I’m getting ready to switch hats and work on something else. I’ve been steaming full speed towards the conclusion of my newest book, but, as often happens, a previous book has popped up with editorial comments. This is my fourth Pathfinder Novel, Through the Gate in the Sea. The comments aren’t too extensive, so I hope to finish it before the week’s end and get back to the new book. Of course, if the other book needs more time, I’ll have to give it, because I want it to head to print in the best shape I can manage.
In other news I’ve been enjoying the fantastic weather here upon the sea of monsters. I’m heading into town in just a few moments to learn just why I have shooting pain when I chew on the right side of my mouth. It’s probably those darned tooth crowns. You see, when my wife and I were first starting out and were very badly off, financially, I thought I could save us a little money by not visiting the dentist for a few years. I had incorrectly reasoned that because I brushed and flossed appropriately my teeth would be okay.
Turns out that I was wrong. I ended up with three tooth crowns and root canals. I’m pretty sure that there’s no living root beneath this crown, so I’m not sure where the pain’s coming from, but I assume I’ll know very shortly.
I’ve discussed outlining on the site before (just search through my Writing posts if you’re curious) and I’ve yet to settle on any one outlining technique that I use ALL the time. I find that different approaches work in different instances.
For instance, on the Paizo books I used very detailed outlines that went on for some 10k words. I’ve scaled that way back for the current books and right now it seems to be working. I think about the main arcs and threads, who’s in them, what the challenges are, and what happens when, jot that down to make sure I’ve got track of it, and then start drafting (this is AFTER I know who the characters are, what they want, and, particularly, what the villain wants).
Sometimes I can get a scene pretty much right the first time, as happened with one chapter in my first published novel, or as happened with individual scenes since then, with increasing frequency. It’s one measure by which I can tell I’m getting to be a more proficient writer.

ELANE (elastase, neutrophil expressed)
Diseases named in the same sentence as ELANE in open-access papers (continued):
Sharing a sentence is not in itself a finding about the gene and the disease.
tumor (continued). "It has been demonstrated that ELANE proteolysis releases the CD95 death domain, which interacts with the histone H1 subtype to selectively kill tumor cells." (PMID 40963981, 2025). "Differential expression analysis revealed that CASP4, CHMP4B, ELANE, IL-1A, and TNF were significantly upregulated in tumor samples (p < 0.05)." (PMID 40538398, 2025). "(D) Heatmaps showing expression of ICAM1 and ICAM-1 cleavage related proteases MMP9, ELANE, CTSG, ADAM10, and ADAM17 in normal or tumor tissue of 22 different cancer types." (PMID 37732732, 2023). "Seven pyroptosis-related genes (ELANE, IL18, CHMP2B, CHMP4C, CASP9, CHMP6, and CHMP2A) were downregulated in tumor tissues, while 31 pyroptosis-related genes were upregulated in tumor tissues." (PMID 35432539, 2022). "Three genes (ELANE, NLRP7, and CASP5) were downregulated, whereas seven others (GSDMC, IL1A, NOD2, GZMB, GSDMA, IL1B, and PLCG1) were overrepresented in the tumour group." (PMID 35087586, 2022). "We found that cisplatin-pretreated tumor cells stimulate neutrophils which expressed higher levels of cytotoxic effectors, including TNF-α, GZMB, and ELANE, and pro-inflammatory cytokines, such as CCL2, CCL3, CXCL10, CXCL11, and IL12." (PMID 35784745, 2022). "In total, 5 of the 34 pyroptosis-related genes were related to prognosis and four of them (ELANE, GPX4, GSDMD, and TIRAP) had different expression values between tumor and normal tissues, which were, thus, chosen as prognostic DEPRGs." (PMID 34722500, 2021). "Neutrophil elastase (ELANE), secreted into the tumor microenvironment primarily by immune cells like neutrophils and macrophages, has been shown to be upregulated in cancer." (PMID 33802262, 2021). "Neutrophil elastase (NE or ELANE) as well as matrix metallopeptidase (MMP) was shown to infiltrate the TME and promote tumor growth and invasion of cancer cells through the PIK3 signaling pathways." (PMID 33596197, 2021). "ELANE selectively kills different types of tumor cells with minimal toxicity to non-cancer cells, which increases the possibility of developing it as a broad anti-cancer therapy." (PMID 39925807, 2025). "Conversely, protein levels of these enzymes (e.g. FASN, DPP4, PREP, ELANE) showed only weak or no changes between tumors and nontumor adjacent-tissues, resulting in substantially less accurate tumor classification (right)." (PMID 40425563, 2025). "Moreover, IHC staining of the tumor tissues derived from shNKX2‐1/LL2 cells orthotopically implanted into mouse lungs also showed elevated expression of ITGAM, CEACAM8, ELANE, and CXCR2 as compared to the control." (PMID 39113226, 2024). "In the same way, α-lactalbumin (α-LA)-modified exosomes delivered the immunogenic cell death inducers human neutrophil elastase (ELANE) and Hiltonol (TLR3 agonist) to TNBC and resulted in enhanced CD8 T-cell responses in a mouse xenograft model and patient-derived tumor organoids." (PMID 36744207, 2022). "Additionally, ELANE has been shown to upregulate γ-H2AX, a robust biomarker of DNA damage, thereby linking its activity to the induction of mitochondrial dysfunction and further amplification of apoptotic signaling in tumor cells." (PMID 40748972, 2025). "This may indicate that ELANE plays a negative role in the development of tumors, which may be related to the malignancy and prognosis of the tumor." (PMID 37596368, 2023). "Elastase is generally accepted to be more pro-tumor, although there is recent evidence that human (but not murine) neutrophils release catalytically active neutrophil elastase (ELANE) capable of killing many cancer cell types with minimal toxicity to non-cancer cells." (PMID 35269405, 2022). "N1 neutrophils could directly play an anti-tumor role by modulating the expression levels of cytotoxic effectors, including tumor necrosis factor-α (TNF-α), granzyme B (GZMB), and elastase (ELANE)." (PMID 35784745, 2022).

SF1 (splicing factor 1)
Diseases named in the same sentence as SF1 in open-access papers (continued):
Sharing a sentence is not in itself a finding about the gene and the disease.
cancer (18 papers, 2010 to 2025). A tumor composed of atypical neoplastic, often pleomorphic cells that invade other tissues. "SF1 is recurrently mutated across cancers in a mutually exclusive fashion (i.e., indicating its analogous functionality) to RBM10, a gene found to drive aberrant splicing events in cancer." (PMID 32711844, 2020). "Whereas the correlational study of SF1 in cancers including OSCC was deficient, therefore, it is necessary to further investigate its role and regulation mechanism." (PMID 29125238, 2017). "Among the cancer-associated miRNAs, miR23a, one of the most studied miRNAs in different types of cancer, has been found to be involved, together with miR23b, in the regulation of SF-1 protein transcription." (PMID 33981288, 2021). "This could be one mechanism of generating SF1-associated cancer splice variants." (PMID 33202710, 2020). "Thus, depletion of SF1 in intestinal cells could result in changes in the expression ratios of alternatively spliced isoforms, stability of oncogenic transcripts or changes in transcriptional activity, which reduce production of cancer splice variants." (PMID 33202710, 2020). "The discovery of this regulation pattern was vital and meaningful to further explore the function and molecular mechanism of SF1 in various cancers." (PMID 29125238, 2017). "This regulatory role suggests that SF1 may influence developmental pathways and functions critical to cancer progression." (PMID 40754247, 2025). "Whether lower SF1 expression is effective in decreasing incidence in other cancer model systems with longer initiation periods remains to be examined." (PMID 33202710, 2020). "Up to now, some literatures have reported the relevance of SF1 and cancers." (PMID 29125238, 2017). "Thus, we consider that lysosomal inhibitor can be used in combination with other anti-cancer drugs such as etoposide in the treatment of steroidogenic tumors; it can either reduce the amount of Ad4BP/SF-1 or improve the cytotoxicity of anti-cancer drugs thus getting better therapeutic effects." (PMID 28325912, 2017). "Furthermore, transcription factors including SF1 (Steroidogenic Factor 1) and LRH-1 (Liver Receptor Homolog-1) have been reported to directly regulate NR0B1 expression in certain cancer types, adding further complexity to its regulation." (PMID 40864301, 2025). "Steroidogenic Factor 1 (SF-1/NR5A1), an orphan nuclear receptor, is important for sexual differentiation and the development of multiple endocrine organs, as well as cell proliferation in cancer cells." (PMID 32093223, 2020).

More often, though, a draft requires multiple passes. I aim for the former but plan for the latter. Here are the steps I’ve started following. Read More
I’m ending our relationship.
You have so many admirers and groupies that I’m certain my own absence will have no effect upon your feelings, but I wanted to air my grievances anyway.
I was pre-disposed to like you a lot, maybe even love you. Sure, I wasn’t a huge DD fan who owned all the Frank Miller graphic novels, but I like a good superhero comic or show and I have fond memories of reading all of my sister’s Daredevil comics. I even bought some myself back in the day.
(If anyone hasn’t seen the show yet, there are SPOILERS GALORE in the following. Be warned!)
I grew up a city boy. Now, as a city boy in a small mid-western city I was probably a lot more familiar with wildlife than someone born in a vast urban center, but I’m still not fully acquainted with some of the life skills you need to get by in the country, even though I’ve been living here for about twelve years.
Take for instance a burn pile. I’ve never maintained one properly. Despite the wife’s encouragement to burn ours sooner, it’s probably been eight years since I did anything with it. As a result, the burn pile had become a towering mass of sticks and tree limbs. Worse, the manure pile was too close. Manure, you see, is inflammable. (We have so many sticks and tree limbs because we have so many trees. In any big storm we lose a lot of branches.)
Anyway, Sunday I finally went out and started organizing the burn pile so it was safer to burn, and then I had to dig out a safety zone away from the manure. I was out there for most of the day, fairly tired and sore, and right in the final section I found a skunk! Turns out there was a little burrow hidden on the edge of the burn pile. Read More
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